In April, it was reported that Icelandic comedian Jón Gnarr had founded a mock political party called Besti flokkurinn (The Best Party) and planned to run in the election for Reykjavík City Council in May. The party's platform included a polar bear display for the zoo, free towels at public swimming pools and a new Disneyland near the airport.
In the elections held on 29 May, the party won the largest percentage of votes (34.7 per cent) for six of the 15 seats on the council. The Best Party and the Democratic Alliance formed a coalition agreement, thereby forming a majority.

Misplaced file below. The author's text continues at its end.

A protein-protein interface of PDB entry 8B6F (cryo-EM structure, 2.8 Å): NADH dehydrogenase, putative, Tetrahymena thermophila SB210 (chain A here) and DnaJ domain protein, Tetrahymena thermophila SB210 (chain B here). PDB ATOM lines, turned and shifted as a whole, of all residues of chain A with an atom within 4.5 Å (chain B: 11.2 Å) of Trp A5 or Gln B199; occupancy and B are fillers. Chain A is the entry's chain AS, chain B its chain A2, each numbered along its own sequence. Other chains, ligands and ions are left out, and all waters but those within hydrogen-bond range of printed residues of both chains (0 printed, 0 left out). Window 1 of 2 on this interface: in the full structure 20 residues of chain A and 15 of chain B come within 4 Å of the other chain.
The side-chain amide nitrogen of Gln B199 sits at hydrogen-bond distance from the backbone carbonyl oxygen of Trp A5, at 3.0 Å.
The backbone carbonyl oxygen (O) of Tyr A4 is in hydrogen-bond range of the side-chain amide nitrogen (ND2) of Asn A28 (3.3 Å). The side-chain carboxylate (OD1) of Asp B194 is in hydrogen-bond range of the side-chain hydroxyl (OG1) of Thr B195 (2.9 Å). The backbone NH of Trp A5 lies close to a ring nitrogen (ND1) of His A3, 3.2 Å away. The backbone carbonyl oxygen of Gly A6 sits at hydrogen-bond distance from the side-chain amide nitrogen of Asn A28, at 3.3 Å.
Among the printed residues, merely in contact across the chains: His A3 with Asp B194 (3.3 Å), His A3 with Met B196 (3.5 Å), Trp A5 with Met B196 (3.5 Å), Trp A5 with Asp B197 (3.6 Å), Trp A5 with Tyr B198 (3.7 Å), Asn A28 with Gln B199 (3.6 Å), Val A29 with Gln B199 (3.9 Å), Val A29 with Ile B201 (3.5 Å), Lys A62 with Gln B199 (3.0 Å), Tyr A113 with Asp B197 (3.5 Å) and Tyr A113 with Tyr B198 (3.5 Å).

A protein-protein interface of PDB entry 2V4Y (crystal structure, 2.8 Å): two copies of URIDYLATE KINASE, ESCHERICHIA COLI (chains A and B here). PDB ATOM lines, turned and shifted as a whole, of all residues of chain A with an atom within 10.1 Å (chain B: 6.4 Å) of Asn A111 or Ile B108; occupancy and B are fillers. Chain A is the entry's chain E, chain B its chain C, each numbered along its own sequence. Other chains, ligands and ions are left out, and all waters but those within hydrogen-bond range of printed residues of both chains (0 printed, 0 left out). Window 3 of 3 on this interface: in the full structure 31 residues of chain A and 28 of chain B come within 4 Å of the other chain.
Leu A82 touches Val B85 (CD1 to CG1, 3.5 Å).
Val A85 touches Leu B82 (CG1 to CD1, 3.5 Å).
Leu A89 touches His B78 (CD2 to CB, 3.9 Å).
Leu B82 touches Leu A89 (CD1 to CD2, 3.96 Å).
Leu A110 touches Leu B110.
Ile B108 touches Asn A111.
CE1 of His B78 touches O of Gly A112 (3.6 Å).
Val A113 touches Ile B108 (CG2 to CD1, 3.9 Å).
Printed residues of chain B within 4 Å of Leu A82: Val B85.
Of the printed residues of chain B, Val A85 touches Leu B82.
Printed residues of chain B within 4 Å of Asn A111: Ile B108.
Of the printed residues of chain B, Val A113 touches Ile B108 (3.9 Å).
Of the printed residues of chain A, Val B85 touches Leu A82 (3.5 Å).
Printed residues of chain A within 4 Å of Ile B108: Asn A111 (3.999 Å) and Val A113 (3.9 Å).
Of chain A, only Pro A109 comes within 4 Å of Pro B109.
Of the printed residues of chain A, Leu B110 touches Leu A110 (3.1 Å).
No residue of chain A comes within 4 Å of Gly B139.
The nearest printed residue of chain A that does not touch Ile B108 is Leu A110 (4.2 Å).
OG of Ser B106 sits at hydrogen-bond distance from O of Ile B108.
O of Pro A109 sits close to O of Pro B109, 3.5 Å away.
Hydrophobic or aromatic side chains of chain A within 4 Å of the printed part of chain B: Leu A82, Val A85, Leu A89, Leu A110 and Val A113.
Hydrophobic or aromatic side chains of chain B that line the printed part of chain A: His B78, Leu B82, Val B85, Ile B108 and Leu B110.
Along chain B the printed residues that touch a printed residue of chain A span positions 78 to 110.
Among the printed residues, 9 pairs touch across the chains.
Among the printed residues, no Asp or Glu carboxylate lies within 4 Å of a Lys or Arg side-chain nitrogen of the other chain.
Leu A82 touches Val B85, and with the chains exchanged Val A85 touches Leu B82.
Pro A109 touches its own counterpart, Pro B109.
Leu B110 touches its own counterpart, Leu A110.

On 15 June, it was reported that Jón Gnarr was sworn in as mayor.
Was this a mock or real political advertisement?
The voters/residents of Reykjavík sure have a great sense of humour.
See also New York Times.
Of course, power changes everything. In 1989, the Australian Capital Territory (similar to the District of Columbia) was forced to self-govern (it had until then been administered by the federal government). In its first election, three members of the No Self Government Party were elected (as a protest vote). Two years later, the three members left the party to become independents. One of them even became a government minister.